Let me just start by saying that I hate player comparisons. You know, when somebody says, “Player X looks like a young Willie Mays,” or, “Player Y is going to be the next Nolan Ryan.” I hate these comparisons for two reasons: (1) they are unfair to the youngster being compared and (2) they are rarely anywhere close to accurate. Usually the player being compared to a former great fizzles somewhere down the line or simply fails to live up to the comparison (and for good reason: there aren’t very many Mays’ or Ryan’s). This is what has me concerned when people say that Justin Smoak looks like a young Mark Teixeira. Not only is that an incredibly high ceiling to try to live up to but it also puts enormous pressure on the Mariners organization since he was the “gem” of the Cliff Lee trade.
So far in his young career, Smoak hasn’t been very Teixeira-esque. Yes, of course it’s still very early in the game for him. He should see a ton of at-bats in the second half and will have every opportunity to get comfortable in Seattle at first base, but so far, he’s more Casey Kotchman than Mark Teixeira. In fact, the only real way to compare Teixeira and Smoak was to cross-reference their first full seasons of minor league ball since it would be unfair to gauge Smoak’s long-term success based on his limited time in the majors.
Teixeira is known for his power and ability to hit with runners in scoring position while still posting a strong average, on-base percentage and playing fantastic defense. In effect, he’s a terrific all-around player of MVP caliber. How did Smoak do in his first minor league season as compared to Teixeira?
Player AB 2B HR RBI BB SO AVG OBP OPS
Teixeira 321 21 19 69 46 60 .318 .413 1.005
Smoak 386 21 12 57 75 81 .290 .410 .853
It should be noted that Smoaks stats come from an almost even split between AA and AAA ball while Teixeira’s come from an almost even split between A+ and AA ball. Both were 22 at the time these stats were compiled (Teixeira in ’02 and Smoak in ’09). Teixeira’s slugging percentage was significantly higher and recorded an extra-base hit in 14% of his AB’s. Smoak on the other hand recorded an extra-base hit in fewer than 9% of his AB’s. On the plus side, Smoak had a higher walk rate than Teixeira and a very similar strikeout rate. While Teixeira is noted for his defense today, Smoak actually had a far superior fielding percentage in his first full minor league season. Overall, it would appear that Smoak has slightly less raw power than Teixeira did at the same point in their respective careers. To his credit, Smoak has a better plate discipline and appears advanced defensively.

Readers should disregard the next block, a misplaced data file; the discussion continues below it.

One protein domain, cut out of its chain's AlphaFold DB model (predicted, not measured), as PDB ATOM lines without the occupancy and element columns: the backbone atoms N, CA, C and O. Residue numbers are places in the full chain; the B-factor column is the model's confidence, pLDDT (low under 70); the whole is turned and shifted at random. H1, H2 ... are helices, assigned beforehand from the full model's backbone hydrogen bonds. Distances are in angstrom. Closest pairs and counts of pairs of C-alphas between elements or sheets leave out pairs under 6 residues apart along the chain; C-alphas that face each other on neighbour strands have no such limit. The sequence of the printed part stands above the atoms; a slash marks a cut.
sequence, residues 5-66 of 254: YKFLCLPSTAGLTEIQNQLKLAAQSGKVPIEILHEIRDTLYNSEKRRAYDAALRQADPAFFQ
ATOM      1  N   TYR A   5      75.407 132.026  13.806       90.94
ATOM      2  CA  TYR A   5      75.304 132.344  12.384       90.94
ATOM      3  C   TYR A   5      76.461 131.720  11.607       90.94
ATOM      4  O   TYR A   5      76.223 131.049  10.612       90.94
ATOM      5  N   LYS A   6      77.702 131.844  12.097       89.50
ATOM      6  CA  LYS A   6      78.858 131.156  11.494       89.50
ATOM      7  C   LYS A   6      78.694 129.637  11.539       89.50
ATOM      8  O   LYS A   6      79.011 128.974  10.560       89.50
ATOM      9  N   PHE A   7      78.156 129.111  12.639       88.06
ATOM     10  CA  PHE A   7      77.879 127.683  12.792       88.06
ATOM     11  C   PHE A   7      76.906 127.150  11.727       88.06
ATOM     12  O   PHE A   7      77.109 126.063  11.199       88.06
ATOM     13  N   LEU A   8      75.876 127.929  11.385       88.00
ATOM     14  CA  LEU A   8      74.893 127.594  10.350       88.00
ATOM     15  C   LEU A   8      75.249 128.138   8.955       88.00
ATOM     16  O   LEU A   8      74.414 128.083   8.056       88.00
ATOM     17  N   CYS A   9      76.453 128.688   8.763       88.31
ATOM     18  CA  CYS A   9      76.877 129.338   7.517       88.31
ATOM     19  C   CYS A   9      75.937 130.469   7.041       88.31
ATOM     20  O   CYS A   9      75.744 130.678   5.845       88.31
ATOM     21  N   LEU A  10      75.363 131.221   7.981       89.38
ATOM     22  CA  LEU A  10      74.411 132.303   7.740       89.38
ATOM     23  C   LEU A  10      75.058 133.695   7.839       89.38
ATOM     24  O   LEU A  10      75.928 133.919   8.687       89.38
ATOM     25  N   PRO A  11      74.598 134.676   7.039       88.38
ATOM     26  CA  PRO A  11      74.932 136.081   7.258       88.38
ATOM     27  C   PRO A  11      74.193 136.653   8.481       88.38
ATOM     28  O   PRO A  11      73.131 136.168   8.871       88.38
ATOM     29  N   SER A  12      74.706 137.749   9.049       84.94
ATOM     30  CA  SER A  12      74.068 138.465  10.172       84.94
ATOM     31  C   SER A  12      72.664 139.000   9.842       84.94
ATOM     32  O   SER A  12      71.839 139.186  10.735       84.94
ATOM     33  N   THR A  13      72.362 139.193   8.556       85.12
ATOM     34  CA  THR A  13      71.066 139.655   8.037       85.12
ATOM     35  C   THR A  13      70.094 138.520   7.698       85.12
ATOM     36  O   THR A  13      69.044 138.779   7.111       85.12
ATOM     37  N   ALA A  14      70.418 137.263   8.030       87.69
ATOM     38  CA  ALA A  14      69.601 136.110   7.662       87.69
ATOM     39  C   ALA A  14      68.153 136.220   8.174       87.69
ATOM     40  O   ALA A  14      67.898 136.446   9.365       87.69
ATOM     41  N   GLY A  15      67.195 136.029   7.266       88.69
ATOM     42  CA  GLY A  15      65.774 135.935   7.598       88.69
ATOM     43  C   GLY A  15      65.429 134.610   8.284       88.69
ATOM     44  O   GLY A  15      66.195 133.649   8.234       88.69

Now let’s fast forward to the major league version of Justin Smoak. He’s off to an incredibly slow start but has just been the key piece in a trade for one of the top three pitchers in baseball. Teixeira was rather impressive in his first big league season and finished fifth in Rookie of the Year voting. Smoak is a long ways away from receiving any votes when it comes to special considerations this year as he’s barely above the Mendoza Line with only eight homers while striking out in over 1/5 of his AB’s. By comparison, Teixeira hit .259 and homered 26 times while posting very similar strikeout and walk rates in his first full major league season. Both hit line drives about 21% of the time and had nearly identical groundball to fly ball ratios.
So what’s so different? Many tell-tale factors appear be consistent from player to player but one in particular stands out and is beginning to show (aside from BABIP where Smoak has been plagued and has resulted in an uncharacteristically low batting average). As the Mariners may be unhappy to find out, Justin Smoak does not appear to have the same raw power that Mark Teixeira does. For me, this is where the comparison falls apart. As the ISO statistic shows, Teixeira (.221) was clearly more of a raw power hitter in his first season than Smoak (.140), at least halfway through Justin’s first season. This trend also becomes evident when going back to comparing each player’s first full minor league season where Teixeira (.274) clearly out-slugged Smoak (.152). While Smoak’s power should continue to improve as he matures and begins to turn more of his doubles into homeruns, I don’t see him becoming a consistent 35-40 homerun hitting threat. Smoak’s plate discipline should continue to improve and his strikeout rate is likely to decrease as he gains experience. Defensively, he should remain solid and is unlikely to ever be considered a defensive liability.
Comparisons are often unfair. In this case, the obvious reason for comparison is appearance. Both Justin Smoak and Mark Teixeira have worn a Rangers uniform, both are switch hitters and both play first base. As the Mariners are about to find out, Smoak will likely walk and hit for a strong average while playing good defense, just like Teixeira, but he is unlikely to become an MVP-caliber power threat.